PurposeThis paper contributes to the literature on value creation by examining value within the visual arts market and arguing for a broader, socio-culturally informed view of value creation.Design/methodology/approachWe develop an original conceptual framework to model the value co-creation process through which art is legitimised. An illustrative case study of artist Damien Hirst illustrates the application of this framework. FindingsFindings illustrate how value is co-constructed in the visual arts market, demonstrating a need to understand social relationships, as value is dispersed, situational and in-flux.Research limitations/implicationsWe problematise the view that value emerges as a result of operant resources ‘producing effects’ through working on operand resources. Rather, adopting the socio-cultural approach we demonstrate how value emerges, is co-constructed, negotiated and circulated. We establish the need to reconceptualise value as created collaboratively with other actors within industry sectors. The locus of control is therefore dispersed. Moreover, power dynamics at play mean that ‘consumers’ are not homogenous; some are more important than others in the valuation process. Practical implicationsThis more distributed notion of value blurs boundaries between product and service, producer and consumer, offering a more unified perspective on value co-creation which can be used in strategic decision making.Originality/valueWe illustrate that value co-creation must be understood in relation to understanding patterns of hierarchy which influence this process.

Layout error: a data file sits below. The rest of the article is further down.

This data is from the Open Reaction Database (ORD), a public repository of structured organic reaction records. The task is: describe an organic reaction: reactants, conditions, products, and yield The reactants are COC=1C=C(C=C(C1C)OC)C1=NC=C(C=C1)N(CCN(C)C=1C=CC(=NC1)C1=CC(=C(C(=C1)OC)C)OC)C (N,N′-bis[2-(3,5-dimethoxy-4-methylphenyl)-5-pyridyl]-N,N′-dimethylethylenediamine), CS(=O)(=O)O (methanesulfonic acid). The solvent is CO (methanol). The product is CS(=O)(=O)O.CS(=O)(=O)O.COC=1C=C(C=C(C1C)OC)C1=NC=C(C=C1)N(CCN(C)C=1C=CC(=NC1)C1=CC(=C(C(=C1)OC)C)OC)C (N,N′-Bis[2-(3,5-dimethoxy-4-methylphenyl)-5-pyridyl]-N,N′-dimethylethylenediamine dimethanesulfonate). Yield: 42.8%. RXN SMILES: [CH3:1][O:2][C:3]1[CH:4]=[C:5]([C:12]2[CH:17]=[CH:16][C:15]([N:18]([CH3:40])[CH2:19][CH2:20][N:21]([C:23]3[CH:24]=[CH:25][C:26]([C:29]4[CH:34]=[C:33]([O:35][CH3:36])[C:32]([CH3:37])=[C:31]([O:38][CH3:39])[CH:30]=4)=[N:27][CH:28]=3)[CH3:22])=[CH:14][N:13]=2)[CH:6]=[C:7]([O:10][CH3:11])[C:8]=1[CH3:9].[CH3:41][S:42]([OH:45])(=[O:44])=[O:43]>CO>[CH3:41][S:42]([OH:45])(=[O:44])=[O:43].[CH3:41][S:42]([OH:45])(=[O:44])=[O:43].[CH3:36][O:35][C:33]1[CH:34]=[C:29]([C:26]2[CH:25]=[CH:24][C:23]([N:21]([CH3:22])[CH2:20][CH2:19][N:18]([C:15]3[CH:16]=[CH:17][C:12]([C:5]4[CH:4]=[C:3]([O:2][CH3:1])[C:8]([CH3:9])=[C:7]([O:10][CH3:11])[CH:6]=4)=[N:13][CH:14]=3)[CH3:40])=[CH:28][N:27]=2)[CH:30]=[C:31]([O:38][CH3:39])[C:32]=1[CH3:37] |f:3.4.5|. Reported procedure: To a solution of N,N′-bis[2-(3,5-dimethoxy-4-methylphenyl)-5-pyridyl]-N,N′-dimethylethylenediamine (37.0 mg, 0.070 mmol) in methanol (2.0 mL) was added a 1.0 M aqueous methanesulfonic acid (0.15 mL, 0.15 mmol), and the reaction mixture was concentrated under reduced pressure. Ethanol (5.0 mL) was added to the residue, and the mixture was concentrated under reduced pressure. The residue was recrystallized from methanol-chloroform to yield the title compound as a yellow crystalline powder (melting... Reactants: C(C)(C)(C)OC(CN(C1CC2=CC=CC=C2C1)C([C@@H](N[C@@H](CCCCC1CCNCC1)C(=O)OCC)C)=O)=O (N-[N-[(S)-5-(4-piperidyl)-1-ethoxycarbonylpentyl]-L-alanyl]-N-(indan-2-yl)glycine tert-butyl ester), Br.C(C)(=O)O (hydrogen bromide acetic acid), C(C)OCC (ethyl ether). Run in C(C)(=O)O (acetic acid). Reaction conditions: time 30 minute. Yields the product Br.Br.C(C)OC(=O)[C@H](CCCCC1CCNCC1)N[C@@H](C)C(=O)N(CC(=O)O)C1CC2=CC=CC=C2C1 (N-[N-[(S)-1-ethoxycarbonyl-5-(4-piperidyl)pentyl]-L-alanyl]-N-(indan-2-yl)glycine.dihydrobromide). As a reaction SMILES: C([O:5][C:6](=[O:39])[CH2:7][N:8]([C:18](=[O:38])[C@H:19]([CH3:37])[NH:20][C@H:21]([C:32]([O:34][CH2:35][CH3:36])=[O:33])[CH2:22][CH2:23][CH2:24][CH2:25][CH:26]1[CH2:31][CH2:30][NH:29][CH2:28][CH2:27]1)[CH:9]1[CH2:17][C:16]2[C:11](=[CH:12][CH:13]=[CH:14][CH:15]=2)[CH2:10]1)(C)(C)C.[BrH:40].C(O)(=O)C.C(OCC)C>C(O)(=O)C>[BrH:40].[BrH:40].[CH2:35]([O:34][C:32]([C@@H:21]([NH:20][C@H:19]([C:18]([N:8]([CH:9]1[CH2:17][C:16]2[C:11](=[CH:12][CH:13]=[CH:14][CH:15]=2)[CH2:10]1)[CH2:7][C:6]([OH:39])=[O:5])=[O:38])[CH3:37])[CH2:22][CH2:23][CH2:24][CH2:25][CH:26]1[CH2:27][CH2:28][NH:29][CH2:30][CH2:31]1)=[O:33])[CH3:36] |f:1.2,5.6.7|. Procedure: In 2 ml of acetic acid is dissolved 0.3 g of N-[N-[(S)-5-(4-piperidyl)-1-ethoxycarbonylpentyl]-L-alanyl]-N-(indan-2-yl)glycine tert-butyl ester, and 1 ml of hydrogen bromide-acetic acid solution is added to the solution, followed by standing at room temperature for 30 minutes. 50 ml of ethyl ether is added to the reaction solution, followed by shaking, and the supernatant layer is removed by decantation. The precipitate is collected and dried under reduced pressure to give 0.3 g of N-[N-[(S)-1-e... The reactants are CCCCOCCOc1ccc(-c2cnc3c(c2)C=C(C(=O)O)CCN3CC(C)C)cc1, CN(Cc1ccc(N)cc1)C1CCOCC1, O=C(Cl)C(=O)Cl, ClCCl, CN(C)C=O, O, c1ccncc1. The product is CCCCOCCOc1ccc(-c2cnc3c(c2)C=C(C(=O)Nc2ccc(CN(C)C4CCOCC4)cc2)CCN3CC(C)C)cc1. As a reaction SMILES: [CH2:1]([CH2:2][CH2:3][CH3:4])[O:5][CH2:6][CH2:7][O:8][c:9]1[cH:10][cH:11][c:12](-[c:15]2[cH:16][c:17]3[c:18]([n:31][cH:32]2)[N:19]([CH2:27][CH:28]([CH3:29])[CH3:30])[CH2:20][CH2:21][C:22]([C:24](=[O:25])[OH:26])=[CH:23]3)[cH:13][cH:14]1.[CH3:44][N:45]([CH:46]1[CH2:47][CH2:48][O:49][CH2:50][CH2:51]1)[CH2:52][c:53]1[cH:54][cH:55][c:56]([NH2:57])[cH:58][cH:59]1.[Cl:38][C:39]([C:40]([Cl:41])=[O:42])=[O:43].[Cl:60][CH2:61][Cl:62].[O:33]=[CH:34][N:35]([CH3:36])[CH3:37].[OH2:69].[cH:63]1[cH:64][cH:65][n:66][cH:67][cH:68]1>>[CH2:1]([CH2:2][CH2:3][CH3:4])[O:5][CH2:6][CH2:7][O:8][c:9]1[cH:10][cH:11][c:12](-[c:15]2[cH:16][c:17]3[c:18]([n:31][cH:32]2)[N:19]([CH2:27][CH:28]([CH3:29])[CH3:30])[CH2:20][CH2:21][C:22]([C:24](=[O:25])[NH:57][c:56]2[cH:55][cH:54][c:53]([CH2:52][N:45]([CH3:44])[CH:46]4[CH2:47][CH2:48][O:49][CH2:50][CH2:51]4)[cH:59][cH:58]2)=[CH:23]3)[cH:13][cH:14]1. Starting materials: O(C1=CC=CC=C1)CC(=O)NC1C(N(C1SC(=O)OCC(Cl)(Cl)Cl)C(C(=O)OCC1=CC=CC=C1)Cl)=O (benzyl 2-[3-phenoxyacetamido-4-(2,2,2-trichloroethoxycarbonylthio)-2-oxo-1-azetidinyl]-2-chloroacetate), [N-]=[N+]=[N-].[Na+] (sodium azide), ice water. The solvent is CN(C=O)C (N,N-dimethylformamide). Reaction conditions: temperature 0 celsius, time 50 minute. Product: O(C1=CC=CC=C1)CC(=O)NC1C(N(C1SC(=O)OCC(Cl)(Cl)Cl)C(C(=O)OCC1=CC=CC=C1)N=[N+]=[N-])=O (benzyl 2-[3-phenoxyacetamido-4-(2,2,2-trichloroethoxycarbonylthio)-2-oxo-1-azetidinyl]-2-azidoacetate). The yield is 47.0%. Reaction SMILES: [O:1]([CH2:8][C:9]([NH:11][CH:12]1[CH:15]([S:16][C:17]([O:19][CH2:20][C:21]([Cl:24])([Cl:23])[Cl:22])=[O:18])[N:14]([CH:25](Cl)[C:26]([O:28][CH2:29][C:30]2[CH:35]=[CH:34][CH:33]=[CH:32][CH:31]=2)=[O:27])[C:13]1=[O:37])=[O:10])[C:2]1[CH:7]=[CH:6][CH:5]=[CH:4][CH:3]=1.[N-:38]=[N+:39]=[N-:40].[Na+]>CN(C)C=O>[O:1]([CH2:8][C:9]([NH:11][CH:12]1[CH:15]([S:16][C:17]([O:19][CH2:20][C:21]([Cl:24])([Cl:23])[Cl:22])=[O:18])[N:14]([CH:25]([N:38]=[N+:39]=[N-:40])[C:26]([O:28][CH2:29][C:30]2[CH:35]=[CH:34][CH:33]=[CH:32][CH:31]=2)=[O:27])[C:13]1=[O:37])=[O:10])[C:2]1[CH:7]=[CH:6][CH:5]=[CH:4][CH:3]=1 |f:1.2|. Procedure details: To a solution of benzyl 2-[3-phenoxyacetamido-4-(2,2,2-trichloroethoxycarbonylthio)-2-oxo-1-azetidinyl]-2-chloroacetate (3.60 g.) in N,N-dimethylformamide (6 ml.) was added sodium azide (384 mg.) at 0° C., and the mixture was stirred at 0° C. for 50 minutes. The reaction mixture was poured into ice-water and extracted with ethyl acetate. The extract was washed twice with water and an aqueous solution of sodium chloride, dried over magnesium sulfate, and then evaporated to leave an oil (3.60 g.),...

European Journal of Marketing – Emerald Publishing
Published: Jul 11, 2016